The Sacred Chickens of Ancient Rome

the armies, without omens being drawn from the sacred chickens. The most common method of drawing these omens consisted in examining the manner in which the chickens dealt with grain that was presented to them. If they ate it avidly while stamping their feet and scattering it here and there, the augury was favorable; if they refused to eat and drink, the omen was bad and the undertaking for which it was consulted was abandoned. When there w...

Continue reading…

Indigo 101

...s and notes which I hope will help other indigo beginners sort things out. Here’s a stack of stuff he’s working on : And here’s some silk he dyed with bougainvillaea flowers. The two tone effect is just how it happened to dye. You rock, Graham!: But back to the indigo. Indigo seedlings on Graham’s front step. A hint from Graham: to ensure germination, scarify the seed with sand paper and soak overnight before plan...

Continue reading…

Return of Recipe Friday! Spicy Korean Tofu

Ummm…Our food stylist is on vacation! This was lunch today. It would look much better if the tofu sheets were reclining whole on snowy rice and artfully sprinkled with green. We’ve been eating a lot of this lately. It’s Erik’s favorite meal these days, in fact. I make it for him whenever he’s grumpy and he perks right up. I like it too, and I especially like that it’s fast cooking and I usually have a...

Continue reading…

The World’s First Lamp

Erik’s link to the orange lamp on Saturday reminded me to post this. This is Project #1 in Making It, and we often open our lectures by building one of these, but I realize I’ve never talked about oil lamps here on the blog. Forgive the somewhat atmospheric photo. What you’re looking at is the simplest thing in the world: an oyster shell filled with olive oil and balanced in a small dish of sand. Three pieces of cotton stri...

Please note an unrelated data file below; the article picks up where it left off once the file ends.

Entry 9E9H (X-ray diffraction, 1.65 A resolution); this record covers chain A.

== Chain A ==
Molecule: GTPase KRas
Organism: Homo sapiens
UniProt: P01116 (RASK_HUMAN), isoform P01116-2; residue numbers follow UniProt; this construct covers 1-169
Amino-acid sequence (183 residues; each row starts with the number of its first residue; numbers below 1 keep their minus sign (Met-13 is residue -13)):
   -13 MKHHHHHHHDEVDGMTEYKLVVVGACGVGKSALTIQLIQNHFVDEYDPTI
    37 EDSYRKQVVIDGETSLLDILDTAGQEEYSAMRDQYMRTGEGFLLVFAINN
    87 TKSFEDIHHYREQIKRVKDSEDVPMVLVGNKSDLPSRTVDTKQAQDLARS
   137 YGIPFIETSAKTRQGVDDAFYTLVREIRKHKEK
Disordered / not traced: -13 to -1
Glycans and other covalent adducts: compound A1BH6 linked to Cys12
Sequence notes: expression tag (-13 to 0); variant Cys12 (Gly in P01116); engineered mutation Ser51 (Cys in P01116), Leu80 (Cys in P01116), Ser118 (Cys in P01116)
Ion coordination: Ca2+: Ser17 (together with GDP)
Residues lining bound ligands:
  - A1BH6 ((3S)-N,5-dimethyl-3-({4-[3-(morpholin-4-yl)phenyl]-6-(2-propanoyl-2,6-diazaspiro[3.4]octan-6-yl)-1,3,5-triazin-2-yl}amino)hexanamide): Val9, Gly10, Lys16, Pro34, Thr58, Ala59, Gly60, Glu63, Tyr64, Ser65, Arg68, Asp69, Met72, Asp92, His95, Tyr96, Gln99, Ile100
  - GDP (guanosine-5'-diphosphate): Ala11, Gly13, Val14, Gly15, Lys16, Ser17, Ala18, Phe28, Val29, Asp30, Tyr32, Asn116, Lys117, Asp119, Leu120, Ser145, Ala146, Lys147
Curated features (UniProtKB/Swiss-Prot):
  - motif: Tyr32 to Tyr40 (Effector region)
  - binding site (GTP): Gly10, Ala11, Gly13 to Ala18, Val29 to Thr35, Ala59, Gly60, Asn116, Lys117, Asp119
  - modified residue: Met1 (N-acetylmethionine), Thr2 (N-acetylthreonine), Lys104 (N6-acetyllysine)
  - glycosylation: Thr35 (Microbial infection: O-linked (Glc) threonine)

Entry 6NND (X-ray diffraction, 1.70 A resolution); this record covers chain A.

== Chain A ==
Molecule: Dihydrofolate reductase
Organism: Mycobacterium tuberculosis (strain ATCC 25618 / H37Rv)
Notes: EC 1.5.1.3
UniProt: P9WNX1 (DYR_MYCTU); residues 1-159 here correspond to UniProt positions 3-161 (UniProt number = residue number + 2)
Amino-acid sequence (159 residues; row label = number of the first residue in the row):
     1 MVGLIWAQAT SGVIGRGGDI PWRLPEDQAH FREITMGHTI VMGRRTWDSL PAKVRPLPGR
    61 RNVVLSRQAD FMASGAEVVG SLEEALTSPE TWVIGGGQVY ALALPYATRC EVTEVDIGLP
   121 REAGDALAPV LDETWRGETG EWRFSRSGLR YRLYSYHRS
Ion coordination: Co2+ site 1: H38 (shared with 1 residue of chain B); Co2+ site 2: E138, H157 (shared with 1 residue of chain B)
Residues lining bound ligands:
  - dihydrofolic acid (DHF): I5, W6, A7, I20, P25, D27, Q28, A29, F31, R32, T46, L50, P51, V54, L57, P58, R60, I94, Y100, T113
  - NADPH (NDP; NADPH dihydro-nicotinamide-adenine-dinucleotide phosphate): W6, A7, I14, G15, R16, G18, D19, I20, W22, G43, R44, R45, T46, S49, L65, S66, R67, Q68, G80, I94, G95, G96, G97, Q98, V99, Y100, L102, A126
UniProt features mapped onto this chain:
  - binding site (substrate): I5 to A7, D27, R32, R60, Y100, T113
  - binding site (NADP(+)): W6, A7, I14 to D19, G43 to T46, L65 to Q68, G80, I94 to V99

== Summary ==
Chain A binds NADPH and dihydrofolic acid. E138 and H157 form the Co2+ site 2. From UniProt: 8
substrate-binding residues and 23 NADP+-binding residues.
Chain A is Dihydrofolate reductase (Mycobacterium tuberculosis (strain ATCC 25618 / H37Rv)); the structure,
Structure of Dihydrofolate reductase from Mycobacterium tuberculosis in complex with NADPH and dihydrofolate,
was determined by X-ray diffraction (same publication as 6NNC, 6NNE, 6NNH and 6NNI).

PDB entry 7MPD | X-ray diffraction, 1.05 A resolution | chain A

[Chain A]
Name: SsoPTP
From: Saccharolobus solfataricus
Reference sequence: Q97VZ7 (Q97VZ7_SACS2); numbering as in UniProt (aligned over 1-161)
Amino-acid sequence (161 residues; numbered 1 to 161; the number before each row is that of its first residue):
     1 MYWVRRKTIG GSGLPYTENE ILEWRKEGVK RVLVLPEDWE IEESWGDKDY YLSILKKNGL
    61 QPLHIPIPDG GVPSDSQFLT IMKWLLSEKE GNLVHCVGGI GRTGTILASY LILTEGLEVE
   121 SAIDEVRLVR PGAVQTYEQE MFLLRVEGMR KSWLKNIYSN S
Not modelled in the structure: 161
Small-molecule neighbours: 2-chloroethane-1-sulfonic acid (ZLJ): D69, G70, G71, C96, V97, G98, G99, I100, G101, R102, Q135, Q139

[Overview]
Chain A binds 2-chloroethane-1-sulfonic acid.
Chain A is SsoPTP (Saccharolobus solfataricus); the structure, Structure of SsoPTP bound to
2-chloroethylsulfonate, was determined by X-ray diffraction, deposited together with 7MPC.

Continue reading…

Boycott Hollywood!

Photo by Carlos Morales from LA Streetsblog In a story that made international headlines last month the film industry voiced its disfavor with a bright green bike lane the City of Los Angeles painted downtown. Hollywood’s complaint? An editorial in the LA Times claims that “the green lane spoiled the shots that made Spring [Street] the perfect stand-in for Anytown, USA.” To add insult to injury, film production vehicl...

Continue reading…

Eco Blogging, Tin Foil Hats and Convention Mania

...re both hammy when handed a microphone. Colin Bogart, with the Los Angeles County Bike Coalition, delivers a talk at the same time. I find out later that Colin got into Girltopia next door and I grill him later for details.  4:00 PM I walk down the last aisle in the hall. There is a “Red Tent” set up for those beset by the monthly visitor. I’m so tired I consider asking if I can go in and lie down. It just so happens that I ha...

Continue reading…

Introducing Nancy Klehm With Tips on Growing Jerusalem Artichokes

...annual plants such as basil, tomatoes, melons, etc. We have had a mild winter and a very early Spring this year – almost a month ahead according to any record. As a true farmer said: ‘This is the warmest April on record.’ And it was still March when he said it. In the past 10 days, dodging rain and wet soil, I have planted out potatoes, asparagus, peas, collards, chard, kale, radishes, carrots, beets, turnips, salsify, and cress. I have many veg...

Continue reading…

Kelly’s Shibori Challenge

...like red cabbage and sour grass, following the instructions in The Handbook of Natural Plant Dyes: Personalize Your Craft with Organic Colors from Acorns, Blackberries, Coffee, and Other Everyday Ingredients by Sasha Duerr. It’s a gorgeous little book and very inspirational–we’ll see if the instructions work. Part the Second: I will apply these dyes to fabric using shibori techniques. Shibori is the art of dying fabric using p...

Continue reading…